Since allegations of abuse and assault first came out against Manchester United player Mason Greenwood in January 2022, it has been one of the most contentious topics in my family, particularly between my dad and I.
I’ve been a Man U supporter since I was a baby wearing a tiny Ryan Giggs jersey, and have watched the successes and failures of the club almost every weekend during the Premier League season. I’ve never feigned expertise in football: my fantasy team is subpar and I often ask my dad pretty stupid questions about the sport.
But in recent years, I’ve had far more passion for the business and social justice sides of football rather than the technical aspects. I’m up to speed on the Glazers’ sale of the club and even more on Marcus Rashford’s advocacy around ensuring that children have access to hot meals during school lunchtimes.
So when allegations against Mason Greenwood came out early last year, I was crushed. He looked to be a really strong player with a similar background to Rashford, and loads of fans saw him as having come really far within the team. Even talking to my dad about the allegations in those early days, there seemed to have been a general condemnation of Greenwood and that he had no further place within the team or within professional football.
Earlier this year, however, the prosecution’s case against Greenwood was dropped due to the withdrawal of key witnesses and the emergence of new evidence. Neither of these reasons for dropping the case were ever elaborated on. This prompted numerous discussions with my dad and other male extended family members about Greenwood and how, according to them, he shouldn’t have a mistake that he made as a young man follow him and ruin his career.
His guilt is not absolved because his victim no longer wishes to prosecute the crime.
However, the withdrawal of a key witness and of new evidence (especially as there are no specifics available as to its contents) does not mean it was a mistake or that he did not commit the crimes of which he was accused. His guilt is not absolved because his victim no longer wishes to prosecute the crime. Victims of sexual violence choose not to prosecute the perpetrators for a multitude of reasons, including fear of isolation, lack of support, or public backlash. With her alleged perpetrator being a very public figure, these fears are all inherent in the victim’s situation.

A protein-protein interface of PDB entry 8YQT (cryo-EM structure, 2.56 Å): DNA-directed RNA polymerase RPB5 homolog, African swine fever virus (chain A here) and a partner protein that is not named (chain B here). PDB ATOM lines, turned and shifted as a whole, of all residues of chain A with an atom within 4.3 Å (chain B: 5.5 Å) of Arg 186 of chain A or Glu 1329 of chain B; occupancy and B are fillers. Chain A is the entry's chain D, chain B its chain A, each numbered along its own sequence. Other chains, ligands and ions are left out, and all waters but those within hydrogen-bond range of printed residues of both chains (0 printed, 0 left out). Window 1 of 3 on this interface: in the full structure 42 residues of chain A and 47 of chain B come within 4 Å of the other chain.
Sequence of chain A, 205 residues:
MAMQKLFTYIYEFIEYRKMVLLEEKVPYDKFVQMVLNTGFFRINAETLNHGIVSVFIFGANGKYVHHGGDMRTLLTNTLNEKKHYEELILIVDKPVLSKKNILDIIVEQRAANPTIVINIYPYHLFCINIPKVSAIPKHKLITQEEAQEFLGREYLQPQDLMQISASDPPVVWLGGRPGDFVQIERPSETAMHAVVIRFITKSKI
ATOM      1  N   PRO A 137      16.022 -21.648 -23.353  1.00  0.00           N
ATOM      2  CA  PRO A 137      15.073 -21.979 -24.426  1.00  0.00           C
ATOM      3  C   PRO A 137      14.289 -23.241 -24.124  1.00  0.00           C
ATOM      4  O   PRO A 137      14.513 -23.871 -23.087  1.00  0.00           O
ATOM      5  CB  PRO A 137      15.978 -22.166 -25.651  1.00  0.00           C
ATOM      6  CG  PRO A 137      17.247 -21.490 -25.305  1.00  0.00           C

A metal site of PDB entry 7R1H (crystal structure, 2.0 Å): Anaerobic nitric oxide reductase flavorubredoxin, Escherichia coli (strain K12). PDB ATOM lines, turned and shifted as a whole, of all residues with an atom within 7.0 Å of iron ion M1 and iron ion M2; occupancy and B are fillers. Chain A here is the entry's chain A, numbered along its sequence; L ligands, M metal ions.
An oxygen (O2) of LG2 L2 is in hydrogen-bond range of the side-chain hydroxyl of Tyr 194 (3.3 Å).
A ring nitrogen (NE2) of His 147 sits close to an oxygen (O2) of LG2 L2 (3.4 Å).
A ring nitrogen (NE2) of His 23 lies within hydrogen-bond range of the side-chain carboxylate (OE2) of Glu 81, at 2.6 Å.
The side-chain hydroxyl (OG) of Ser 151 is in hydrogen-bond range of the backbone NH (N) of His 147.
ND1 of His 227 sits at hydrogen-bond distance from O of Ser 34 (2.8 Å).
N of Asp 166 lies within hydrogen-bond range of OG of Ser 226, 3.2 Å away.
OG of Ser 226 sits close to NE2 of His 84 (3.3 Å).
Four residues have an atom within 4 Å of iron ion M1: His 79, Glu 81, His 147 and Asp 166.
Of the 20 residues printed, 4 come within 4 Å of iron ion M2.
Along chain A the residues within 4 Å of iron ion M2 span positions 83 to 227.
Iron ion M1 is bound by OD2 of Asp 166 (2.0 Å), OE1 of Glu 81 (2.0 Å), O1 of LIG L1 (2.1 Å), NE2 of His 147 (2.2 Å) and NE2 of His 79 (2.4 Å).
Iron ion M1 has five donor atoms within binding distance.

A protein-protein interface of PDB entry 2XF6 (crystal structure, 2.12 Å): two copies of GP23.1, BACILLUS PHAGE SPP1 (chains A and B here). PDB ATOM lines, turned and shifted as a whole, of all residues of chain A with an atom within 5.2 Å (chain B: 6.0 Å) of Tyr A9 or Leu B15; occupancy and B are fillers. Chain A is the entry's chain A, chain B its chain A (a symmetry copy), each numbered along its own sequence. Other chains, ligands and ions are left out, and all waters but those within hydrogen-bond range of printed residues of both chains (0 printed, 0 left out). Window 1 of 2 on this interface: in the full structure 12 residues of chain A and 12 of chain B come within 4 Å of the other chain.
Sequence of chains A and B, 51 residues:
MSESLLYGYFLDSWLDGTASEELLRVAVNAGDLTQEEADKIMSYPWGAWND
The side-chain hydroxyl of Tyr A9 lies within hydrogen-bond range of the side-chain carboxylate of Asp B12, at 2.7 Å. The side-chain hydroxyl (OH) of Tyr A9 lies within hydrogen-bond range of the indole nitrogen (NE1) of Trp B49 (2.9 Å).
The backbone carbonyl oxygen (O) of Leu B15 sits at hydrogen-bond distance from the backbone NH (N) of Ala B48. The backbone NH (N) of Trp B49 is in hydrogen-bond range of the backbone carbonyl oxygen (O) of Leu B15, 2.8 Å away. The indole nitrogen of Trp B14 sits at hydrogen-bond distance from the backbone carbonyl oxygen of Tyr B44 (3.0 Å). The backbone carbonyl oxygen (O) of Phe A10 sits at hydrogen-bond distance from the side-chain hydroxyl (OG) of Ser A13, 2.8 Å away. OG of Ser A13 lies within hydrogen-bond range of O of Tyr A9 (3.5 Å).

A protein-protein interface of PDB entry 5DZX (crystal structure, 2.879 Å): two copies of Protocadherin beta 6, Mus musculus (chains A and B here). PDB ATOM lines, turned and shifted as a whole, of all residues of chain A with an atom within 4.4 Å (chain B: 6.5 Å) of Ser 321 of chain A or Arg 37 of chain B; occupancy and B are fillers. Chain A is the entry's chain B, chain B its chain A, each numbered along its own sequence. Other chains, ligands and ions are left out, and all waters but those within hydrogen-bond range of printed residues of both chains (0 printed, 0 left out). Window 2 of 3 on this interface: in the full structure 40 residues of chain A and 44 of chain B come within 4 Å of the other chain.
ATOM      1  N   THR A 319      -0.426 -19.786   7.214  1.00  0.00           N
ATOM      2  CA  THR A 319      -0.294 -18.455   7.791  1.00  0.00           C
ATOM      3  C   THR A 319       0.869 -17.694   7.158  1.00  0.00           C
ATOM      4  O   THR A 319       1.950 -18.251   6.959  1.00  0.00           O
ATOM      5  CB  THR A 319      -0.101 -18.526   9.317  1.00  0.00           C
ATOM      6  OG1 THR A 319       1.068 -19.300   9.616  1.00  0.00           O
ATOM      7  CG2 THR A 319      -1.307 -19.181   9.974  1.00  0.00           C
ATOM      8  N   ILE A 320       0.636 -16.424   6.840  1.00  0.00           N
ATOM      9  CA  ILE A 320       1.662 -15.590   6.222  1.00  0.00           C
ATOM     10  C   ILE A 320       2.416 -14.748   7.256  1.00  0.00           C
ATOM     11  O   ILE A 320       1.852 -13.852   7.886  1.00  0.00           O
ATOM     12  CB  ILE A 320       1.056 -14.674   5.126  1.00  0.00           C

The most damning evidence, which will never absolve itself, are the recordings of him speaking to his girlfriend at the time. While persuading her to have sex, Greenwood remarks: “I don’t give a fuck what you want, you little shit” in response to her statements about not wanting to engage in sexual intercourse. Throughout the exchange he asks her to “move her fucking legs up,” refers to her as a “twat,” and shows a blatant disregard for consent.
Manchester United made the correct decision by not allowing Greenwood to return, but their exact motives for doing so cause some scepticism. About a week before the decision, it was leaked that the team intended to slowly bring him back to the squad. It was incredibly poorly timed, falling on the day the English women’s team secured a place in the 2023 World Cup final. It was met by mass controversy, largely from women’s sport networks and a significant portion of the Man U fanbase. Though it isn’t confirmed, one could heavily suspect that the club’s changing stance on the decision only a few days later was prompted by this public backlash.
Having Greenwood absolved of his allegations after having heard the recording, it would be a travesty to have him displayed on a national scale as a face of the team, and an insult to all fans who are victims of gender-based violence.
Greenwood was a young man when the allegations were made. Mason and his girlfriend are still involved in a relationship, and whatever healing is occurring between the two of them is necessary and also private. Having Greenwood absolved of his allegations after having heard the recording, it would be a travesty to have him displayed on a national scale as a face of the team, and an insult to all fans who are victims of gender-based violence.
It was undeniably a precarious situation. The club put faith into the justice system to decide Greenwood’s fate, and the justice system failed to deliver a verdict. The United Kingdom’s justice system is failing women at an alarming rate, with a steep decline of domestic abuse convictions reported only last year. Additionally, it takes on average almost two years to reach trial stage in most cases of reported rape. That can lead to a victim doubting themselves or their story, as they often receive no updates on the status of their case.
In a legal sense, Greenwood is not guilty, but is also not innocent. To have him wear a red jersey on the pitch of Old Trafford would destroy the club’s reputation. A strong forward is not worth complacency and apathy towards perpetrators of violence and rape in any way, shape, or form. Manchester United made the correct decision, but the public outcry holding them to account should not have been necessary.